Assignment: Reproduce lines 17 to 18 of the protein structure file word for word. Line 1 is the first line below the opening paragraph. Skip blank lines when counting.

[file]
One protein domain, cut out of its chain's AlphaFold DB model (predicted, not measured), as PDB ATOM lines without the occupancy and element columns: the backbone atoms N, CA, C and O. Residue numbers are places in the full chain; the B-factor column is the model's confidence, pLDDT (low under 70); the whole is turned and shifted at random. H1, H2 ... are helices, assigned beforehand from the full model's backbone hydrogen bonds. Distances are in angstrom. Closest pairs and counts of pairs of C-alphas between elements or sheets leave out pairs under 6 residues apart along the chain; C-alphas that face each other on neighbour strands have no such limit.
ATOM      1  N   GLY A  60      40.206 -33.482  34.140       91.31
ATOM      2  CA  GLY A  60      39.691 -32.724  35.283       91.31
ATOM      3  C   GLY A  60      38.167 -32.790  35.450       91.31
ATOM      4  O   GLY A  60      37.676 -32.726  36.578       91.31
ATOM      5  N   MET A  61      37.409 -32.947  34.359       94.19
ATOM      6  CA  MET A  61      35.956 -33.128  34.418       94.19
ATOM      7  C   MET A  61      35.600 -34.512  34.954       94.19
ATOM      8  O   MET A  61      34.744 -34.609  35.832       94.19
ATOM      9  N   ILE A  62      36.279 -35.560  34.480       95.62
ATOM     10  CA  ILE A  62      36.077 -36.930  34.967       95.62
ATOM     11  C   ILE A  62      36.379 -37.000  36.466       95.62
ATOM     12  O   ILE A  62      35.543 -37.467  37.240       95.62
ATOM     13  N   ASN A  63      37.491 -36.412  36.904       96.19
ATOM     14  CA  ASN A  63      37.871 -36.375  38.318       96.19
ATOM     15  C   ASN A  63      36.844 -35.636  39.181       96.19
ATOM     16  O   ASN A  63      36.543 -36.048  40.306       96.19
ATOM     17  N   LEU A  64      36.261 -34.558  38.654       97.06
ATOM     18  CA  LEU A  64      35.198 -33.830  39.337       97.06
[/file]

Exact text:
ATOM     17  N   LEU A  64      36.261 -34.558  38.654       97.06
ATOM     18  CA  LEU A  64      35.198 -33.830  39.337       97.06